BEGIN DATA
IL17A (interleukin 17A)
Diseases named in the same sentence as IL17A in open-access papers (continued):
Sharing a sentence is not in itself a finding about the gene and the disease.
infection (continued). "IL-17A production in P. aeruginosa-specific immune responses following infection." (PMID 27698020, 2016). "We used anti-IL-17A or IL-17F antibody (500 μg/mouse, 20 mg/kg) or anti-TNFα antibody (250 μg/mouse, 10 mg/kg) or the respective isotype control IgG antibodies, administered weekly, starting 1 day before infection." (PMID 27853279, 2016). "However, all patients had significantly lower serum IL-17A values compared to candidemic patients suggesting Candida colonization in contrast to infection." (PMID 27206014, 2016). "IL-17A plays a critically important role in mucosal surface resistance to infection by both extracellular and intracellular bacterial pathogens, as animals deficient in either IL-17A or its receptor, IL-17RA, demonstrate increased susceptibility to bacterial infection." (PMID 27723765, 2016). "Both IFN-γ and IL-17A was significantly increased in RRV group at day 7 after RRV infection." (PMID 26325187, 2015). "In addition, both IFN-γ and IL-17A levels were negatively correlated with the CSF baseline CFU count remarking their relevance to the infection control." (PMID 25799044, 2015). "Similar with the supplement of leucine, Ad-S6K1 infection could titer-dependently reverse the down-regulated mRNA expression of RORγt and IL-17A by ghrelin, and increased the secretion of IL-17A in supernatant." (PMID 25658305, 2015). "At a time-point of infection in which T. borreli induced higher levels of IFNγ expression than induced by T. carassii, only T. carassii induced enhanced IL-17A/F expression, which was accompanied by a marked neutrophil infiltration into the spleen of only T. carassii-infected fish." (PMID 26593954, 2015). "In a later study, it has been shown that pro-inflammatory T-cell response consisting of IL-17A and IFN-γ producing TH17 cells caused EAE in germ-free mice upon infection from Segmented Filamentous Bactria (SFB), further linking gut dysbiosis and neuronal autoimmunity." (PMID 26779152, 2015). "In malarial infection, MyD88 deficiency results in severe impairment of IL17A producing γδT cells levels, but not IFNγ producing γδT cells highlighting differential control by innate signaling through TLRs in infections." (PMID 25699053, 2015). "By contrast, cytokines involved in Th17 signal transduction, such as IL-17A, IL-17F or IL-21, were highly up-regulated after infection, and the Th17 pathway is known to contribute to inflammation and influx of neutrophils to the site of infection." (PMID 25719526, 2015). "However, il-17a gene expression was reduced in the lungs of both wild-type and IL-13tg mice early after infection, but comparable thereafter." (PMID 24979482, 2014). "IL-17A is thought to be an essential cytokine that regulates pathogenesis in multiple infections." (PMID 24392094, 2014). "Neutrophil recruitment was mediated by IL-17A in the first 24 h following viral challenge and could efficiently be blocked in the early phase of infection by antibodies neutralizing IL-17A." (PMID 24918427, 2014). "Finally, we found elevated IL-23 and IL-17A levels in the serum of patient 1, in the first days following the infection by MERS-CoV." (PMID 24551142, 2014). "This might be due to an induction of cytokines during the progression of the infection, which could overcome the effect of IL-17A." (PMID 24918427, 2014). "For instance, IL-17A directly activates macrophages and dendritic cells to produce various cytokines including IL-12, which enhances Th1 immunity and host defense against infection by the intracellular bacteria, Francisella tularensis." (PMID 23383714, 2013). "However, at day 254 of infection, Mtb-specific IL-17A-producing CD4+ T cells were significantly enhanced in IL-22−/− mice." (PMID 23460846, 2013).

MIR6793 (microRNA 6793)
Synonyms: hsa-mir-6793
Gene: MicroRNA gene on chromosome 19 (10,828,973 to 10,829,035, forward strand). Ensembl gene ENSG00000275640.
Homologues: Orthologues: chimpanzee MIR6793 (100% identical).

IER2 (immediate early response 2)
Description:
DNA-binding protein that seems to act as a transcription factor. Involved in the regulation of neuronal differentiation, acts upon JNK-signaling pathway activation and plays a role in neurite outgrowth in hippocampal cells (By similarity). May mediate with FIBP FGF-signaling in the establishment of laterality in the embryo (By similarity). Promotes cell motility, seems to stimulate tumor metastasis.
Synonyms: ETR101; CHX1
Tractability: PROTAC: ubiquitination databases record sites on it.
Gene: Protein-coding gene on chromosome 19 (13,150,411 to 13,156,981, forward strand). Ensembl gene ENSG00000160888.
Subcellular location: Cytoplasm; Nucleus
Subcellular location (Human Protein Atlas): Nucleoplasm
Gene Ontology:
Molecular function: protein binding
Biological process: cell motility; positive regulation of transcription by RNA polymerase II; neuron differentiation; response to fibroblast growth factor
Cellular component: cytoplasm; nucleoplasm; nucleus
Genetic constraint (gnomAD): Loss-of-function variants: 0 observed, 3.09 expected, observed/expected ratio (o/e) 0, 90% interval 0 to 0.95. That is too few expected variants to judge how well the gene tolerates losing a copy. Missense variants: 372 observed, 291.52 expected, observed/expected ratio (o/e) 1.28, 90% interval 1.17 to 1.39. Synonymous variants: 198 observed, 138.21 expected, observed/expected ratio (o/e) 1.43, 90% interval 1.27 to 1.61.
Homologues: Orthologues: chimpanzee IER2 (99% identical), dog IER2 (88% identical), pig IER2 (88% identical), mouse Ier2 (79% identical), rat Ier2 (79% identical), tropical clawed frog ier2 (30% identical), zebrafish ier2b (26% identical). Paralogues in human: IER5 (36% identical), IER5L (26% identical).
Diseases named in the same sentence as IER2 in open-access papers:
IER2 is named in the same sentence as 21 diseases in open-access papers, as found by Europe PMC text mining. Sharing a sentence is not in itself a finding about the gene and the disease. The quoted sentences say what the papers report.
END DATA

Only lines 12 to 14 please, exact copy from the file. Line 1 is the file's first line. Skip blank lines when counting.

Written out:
Synonyms: ETR101; CHX1
Tractability: PROTAC: ubiquitination databases record sites on it.
Gene: Protein-coding gene on chromosome 19 (13,150,411 to 13,156,981, forward strand). Ensembl gene ENSG00000160888.